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### Odds of Winning in Dice Game of Craps

```Date: 02/20/2007 at 08:47:58
From: Ekal
Subject: Independent repeated trials

The dice game Craps is played as follows.  The player throws two dice,
and if the sum is 7 or 11, then he wins.  If the sum is 2, 3 or 12,
then he loses.  If the sum is anything else, then he continues
throwing until he either throws that number again (in which case he
wins) or he throws a 7 (in which case he loses).

Calculate the probability that the player wins.  Isn't the process
infinite?  Then how to find the answer?

```

```
Date: 02/20/2007 at 12:12:12
From: Doctor Anthony
Subject: Re: Independent repeated trials

Hi Ekal -

We start by finding the probability of winning at the first roll,
that is obtaining 7 or 11:

Pr(7)
1 6       6/36 = 1/6   probability of getting 7
2 5
3 4      (use fractions rather than decimals)
4 3
5 2
6 1

Pr(11)
5 6       2/36 = 1/18   probability of getting 11
6 5

So the probability of winning on first roll = 1/6 + 1/18 = 2/9

Now we find the probability of losing at the first roll (i.e. getting
2, 3, 12):

Pr(2)           Pr(3)            Pr(12)
1 1 =  1/36     2 1  = 2/36      6 6  = 1/36
1 2

The probability of losing on first roll = 1/36 + 2/36 + 1/36 = 1/9

Then the probability of making a point will be  1 - 2/9 - 1/9 = 2/3

The individual probabilities for the numbers 4, 5, 6, 8, 9, 10 are
shown below.

Pr(4)(3/36 = 1/12)   Pr(5)(4/36 = 1/9)   Pr(6)( = 5/36)
3 1                  4 1                 5 1
2 2                  3 2                 4 2
1 3                  2 3                 3 3
1 4                 2 4
1 5

Pr(8)( = 5/36)       Pr(9)(4/36 = 1/9)   Pr(10) (3/36 = 1/12)
6 2                  6 3                 6 4
5 3                  5 4                 5 5
4 4                  4 5                 4 6
3 5                  3 6
2 6

P(4u5u6u8u9u10) = 3/36 + 4/36 + 5/36 + 5/36 + 4/36 + 3/36

=  24/36

=  2/3   (as we have already shown above)

This is the probability of making a point.

We now consider the individual probabilities depending on which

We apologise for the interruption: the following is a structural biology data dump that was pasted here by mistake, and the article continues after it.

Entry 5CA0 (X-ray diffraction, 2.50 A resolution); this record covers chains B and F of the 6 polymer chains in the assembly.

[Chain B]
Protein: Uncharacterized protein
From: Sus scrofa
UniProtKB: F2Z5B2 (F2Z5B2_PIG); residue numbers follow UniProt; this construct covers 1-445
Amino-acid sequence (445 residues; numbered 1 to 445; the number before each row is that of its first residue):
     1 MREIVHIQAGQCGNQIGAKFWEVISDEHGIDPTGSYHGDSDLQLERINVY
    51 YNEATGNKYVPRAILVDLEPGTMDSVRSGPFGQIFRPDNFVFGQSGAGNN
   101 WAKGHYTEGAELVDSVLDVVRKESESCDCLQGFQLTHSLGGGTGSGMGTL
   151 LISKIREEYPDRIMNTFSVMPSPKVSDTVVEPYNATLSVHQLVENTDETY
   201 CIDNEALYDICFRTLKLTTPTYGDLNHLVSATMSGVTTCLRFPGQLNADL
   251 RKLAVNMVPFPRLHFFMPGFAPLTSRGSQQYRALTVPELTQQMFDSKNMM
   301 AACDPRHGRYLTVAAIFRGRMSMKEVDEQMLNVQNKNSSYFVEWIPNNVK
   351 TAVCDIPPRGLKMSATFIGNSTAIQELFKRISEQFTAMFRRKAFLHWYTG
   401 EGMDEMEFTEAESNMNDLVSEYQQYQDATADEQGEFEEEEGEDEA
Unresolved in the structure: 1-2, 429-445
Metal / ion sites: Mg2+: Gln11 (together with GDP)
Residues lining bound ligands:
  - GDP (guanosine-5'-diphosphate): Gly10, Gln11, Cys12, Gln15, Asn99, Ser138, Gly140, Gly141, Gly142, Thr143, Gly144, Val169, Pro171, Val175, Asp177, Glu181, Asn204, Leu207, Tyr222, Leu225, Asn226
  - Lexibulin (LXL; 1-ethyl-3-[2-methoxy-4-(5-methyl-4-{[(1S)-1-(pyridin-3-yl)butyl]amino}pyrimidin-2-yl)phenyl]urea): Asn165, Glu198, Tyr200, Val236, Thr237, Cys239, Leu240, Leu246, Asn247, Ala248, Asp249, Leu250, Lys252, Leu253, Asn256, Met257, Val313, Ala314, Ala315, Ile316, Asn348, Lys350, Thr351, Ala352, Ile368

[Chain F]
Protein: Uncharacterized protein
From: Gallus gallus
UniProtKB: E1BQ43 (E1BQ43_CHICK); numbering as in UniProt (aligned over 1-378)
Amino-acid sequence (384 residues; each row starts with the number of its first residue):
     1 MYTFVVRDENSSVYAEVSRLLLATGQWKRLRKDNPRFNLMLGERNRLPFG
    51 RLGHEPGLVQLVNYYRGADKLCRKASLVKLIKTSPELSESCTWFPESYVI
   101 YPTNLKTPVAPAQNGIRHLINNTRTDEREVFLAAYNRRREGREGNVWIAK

'point' has been obtained.  (E.G., probability of getting 4 as the
'point' = 1/12)

I shall work through this problem in detail and the result can then
be applied to the various 'point' probabilities.

The probability of gaining 4 as the 'point'   = 1/12

"         getting 7                  = 1/6

"  game continuing  = 1 - 1/12 - 1/6 = 3/4

So the probability of winning in this case is

(1/12) + (3/4)(1/12) + (3/4)^2(1/12) + ..... to infinity

= (1/12)[1 + (3/4) + (3/4)^2 + ..... to infinity]

= (1/12)[1/(1 - 3/4)]  = (1/12)(4) =  1/3

So the total probability of gaining the 'point' 4 and then winning

= (1/12) (1/3)

This will be the same probability if the initial 'point' was 10.

If the 'point' was 5 or 9 the initial probability of 5 or 9 is
1/9 and the probability of continuing thereafter is 1 - 1/9 - 1/6 =
13/18 and by the same argument as above the probability of winning is

(1/9)[1/(1 - 13/18)] = (1/9)(18/5) = 2/5 and the total probability
is (1/9)(2/5)

If the 'point' is 6 or 8 the probability of continuing is 1 - 5/36 -
1/6 = 25/36  and the probability of winning is

(5/36)[1/(1 - 25/36)]  = (5/36)(36/11) = 5/11 and the total
probability is (5/36)(5/11)

We can now find the overall total probability of winning

= 2/9 + 2[(1/12)(1/3) + (1/9)(2/5) + (5/36)(5/11)]

= 244/495  =  0.493

which as you would expect will be less than 1/2 so that over the
long run you will lose to the bank.

- Doctor Anthony, The Math Forum
http://mathforum.org/dr.math/
```
Associated Topics:
College Probability
High School Probability

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